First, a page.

Q & A with Peter Gordon
Peter Gordon, back home at The Sugar Club. Photography by Manja Wachsmuth.

Back in New Zealand for a few weeks, chef Peter Gordon talks with Hospitality Business about The Sugar Club and what’s inspiring him, food and produce wise, these days.

Peter Gordon really needs no introduction. He left New Zealand at the age of 21 and now runs restaurants in Auckland (Sugar Club, Bellota) and London (Providores, Kopapa). He has written seven books, a multitude of great columns and starred in the TV3 series Fusion Feasts, about creating the perfect marae meal.

Peter Gordon at The Sugar Club. Photography by Manja Wachsmuth.
Peter Gordon at The Sugar Club. Photography by Manja Wachsmuth.

What ingredients are you excited about this season?

I have to say that from a foodie point of view, autumn is probably the least interesting of the seasons. There’s pumpkin, kumara and leeks and Brussels sprouts coming through as well as all of the brassicas, which isn’t really as exciting as when you’re heading into the summer. We were hoping to have some saffron milk cap mushrooms coming in about a month ago but the weather has just been all wrong for the growers, which is sad as they really put their heart and soul into what they do.

We are hoping for some truffles in the next six to eight weeks though, and we’re just getting through the last of the quince we had. We have been playing around with putting goat on the menu but haven’t quite got what we need from the suppliers just yet, although we have added paua. Our head chef Neil has worked on a creamed paua on toast with smoked, mashed potatoes and it’s really cool.

How long are you in Auckland for this trip?

I do five visits a year and this time I’ll have been here four weeks when I leave. I usually come out for at least two weeks and we do a full seasonal menu change.

The Sugar Club has been a runaway success, but have you made any changes since you opened?

No I think we’ve just improved the things that we were already doing. Our biggest change is happening at the moment, we’ve now got Martin in as our new bar manager and cocktail specialist. I always envisaged that our bar would be the coolest cocktail bar in Auckland one day as there aren’t a lot of true cocktail bars here like there are in London, and we’re in the most perfect spot. So Martin is here with his amazing skills and we’ve bought a whole lot of beautiful glassware arriving any day now. We have lots of small plates on offer still and an amuse bouche for everyone as well as a pre-dessert, and we’ve changed our lunch from larger mains to small plates as well.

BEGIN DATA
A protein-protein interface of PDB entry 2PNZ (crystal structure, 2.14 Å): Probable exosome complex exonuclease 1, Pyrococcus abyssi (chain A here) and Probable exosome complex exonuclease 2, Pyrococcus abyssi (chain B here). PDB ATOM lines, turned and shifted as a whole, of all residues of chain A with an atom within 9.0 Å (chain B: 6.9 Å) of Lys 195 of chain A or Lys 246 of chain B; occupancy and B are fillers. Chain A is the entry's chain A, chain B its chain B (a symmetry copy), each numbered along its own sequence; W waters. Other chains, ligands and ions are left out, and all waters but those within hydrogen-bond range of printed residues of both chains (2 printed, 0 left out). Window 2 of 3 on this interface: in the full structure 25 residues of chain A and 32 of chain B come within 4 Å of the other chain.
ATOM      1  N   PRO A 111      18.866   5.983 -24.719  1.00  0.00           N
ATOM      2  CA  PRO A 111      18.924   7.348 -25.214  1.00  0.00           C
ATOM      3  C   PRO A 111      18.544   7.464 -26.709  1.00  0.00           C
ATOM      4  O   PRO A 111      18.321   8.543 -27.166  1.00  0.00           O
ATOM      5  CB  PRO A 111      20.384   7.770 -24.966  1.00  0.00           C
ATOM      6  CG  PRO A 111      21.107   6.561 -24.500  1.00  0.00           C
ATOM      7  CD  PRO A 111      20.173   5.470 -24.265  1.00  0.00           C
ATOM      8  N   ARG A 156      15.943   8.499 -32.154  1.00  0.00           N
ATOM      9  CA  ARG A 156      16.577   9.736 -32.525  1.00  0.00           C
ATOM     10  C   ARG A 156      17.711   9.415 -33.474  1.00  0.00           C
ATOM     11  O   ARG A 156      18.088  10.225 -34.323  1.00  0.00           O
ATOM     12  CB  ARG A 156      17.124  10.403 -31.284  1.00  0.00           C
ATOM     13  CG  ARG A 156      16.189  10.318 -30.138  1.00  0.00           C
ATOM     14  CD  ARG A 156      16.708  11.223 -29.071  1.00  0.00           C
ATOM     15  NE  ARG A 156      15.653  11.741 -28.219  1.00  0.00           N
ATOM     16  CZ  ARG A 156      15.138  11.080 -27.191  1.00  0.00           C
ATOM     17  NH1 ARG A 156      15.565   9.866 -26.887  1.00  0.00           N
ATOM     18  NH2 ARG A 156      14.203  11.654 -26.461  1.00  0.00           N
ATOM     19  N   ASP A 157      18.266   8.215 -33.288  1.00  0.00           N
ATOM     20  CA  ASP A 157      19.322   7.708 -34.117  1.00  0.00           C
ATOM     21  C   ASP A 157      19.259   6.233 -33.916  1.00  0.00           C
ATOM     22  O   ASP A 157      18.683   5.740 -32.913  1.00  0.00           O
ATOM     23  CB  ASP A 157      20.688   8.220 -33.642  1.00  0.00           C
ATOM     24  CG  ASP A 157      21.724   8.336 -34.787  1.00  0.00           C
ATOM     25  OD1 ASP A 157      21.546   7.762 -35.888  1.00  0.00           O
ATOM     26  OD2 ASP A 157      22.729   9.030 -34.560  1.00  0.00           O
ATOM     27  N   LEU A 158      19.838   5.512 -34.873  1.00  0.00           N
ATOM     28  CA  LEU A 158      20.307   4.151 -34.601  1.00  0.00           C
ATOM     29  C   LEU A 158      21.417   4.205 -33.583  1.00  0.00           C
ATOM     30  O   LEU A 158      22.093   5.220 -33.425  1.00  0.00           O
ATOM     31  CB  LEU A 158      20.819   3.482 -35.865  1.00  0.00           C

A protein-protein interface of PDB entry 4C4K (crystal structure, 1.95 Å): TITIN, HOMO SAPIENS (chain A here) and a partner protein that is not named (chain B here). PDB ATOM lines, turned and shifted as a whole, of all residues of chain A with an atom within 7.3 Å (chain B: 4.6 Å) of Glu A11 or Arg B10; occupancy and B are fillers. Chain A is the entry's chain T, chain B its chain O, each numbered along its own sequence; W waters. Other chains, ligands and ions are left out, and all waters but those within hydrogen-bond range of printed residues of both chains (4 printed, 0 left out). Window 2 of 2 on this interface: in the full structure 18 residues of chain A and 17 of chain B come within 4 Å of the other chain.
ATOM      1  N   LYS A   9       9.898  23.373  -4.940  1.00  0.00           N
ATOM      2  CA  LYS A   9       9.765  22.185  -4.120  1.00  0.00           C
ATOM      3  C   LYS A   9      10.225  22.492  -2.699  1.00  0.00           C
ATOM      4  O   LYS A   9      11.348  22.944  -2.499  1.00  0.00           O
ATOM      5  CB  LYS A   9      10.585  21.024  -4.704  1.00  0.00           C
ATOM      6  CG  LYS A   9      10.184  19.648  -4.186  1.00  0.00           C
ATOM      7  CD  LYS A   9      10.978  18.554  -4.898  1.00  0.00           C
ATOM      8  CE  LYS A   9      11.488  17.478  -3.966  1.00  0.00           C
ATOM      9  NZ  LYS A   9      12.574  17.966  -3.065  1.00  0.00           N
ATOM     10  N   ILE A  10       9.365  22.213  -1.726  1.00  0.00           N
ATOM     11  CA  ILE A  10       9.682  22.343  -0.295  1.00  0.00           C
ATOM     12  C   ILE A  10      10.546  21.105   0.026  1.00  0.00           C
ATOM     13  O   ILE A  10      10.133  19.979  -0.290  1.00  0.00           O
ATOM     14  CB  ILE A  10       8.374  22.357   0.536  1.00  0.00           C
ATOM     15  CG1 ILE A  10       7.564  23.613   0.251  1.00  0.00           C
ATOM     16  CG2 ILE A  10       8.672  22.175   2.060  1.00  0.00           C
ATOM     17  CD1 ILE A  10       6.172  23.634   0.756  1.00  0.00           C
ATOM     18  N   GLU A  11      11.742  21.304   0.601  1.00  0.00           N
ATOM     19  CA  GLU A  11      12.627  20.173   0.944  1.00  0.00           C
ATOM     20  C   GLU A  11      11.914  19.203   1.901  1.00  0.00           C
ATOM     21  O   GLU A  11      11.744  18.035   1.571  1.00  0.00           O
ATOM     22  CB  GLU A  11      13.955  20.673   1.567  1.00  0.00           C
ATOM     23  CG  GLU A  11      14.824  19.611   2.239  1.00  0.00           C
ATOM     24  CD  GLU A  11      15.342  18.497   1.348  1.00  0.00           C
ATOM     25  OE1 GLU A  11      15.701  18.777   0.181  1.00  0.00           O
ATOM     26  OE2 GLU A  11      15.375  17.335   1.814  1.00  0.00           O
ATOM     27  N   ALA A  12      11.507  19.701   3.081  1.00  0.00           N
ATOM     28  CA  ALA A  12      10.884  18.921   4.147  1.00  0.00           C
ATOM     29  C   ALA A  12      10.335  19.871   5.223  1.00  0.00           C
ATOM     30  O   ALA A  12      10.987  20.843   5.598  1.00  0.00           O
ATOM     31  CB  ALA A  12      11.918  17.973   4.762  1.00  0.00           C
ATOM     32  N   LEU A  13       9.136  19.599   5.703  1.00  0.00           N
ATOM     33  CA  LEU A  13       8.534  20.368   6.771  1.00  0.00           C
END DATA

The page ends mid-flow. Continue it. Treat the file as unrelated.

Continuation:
When you’re in Auckland where do you like to eat?

My absolute favourite place that I go back to time and time again is Ponsonby Road Bistro. When I’m here I stay in Herne Bay so it’s pretty much local, and Melissa (Morrow) and Blair (Russell) both used to work for me at The Sugar Club in London. I know the chef Sarah Conway from London as well so they are all old mates. I also love Cocoro in Brown Street as it’s always amazing and just so different, and I’m off to The French Café soon. I have never had a bad experience there and I can’t wait.

Is the scene in London thriving in the lead up to summer? Are pop up restaurants still the key trend happening over there?

Absolutely. Pop ups continue to do really well in London and they allow younger people that might not have a lot of resources to set up a kitchen and do stuff. There’s a great restaurant in London called The Clove Club, which is in Shoreditch Town Hall. They started as a pop up in the Ten Bells pub in Spitalfields and then moved to Shoreditch and are now a permanent fixture as they are just so good. It’s such an exciting way for chefs to make their name.

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